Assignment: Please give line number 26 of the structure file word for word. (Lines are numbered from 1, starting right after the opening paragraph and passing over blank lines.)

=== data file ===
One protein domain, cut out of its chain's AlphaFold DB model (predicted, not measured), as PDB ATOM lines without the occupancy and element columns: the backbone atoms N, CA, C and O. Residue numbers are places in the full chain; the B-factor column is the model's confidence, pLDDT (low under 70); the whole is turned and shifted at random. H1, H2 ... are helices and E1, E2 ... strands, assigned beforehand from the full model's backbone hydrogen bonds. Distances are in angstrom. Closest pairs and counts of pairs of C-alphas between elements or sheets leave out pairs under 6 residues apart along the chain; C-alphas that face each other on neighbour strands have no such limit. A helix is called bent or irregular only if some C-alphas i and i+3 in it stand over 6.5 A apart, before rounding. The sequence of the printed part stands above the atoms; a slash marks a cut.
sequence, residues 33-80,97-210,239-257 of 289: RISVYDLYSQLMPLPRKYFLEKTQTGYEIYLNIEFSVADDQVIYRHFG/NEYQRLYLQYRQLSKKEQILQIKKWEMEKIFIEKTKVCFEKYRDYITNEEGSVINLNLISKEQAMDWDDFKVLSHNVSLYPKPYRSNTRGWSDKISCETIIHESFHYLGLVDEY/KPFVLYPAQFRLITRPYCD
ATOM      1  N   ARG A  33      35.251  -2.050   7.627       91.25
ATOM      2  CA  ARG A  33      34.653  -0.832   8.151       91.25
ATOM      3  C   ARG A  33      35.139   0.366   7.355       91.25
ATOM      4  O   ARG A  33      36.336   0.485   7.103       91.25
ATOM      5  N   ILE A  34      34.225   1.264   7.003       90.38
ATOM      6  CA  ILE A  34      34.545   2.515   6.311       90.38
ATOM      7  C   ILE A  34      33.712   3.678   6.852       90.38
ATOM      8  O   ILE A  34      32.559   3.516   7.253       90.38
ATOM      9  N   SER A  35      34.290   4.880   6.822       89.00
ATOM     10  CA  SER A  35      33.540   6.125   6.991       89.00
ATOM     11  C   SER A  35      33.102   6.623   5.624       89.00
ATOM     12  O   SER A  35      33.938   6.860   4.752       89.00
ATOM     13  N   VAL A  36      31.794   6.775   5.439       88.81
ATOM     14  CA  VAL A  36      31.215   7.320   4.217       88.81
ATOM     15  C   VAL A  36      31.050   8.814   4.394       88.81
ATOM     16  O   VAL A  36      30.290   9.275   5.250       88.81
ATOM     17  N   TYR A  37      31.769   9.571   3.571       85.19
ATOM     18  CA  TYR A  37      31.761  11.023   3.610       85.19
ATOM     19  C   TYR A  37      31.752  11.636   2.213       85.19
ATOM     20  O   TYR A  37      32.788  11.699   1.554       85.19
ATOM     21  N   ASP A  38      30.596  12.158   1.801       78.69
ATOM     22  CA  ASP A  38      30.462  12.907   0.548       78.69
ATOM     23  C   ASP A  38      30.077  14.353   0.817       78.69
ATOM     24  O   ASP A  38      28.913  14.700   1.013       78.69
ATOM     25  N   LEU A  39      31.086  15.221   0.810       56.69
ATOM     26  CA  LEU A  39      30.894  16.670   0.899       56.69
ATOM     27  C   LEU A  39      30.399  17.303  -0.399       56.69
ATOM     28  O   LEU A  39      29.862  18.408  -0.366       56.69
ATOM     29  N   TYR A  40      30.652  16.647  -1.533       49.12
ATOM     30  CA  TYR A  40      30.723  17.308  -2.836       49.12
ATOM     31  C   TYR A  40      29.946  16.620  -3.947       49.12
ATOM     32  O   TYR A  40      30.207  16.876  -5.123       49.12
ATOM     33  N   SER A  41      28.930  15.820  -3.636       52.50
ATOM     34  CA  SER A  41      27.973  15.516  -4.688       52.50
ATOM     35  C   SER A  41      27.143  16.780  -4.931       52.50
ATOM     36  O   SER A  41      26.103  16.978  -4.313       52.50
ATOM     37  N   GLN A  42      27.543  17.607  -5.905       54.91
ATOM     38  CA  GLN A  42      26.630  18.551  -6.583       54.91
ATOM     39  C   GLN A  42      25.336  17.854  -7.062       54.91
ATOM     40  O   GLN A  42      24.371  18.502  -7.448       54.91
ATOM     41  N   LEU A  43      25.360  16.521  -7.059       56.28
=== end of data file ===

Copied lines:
ATOM     25  N   LEU A  39      31.086  15.221   0.810       56.69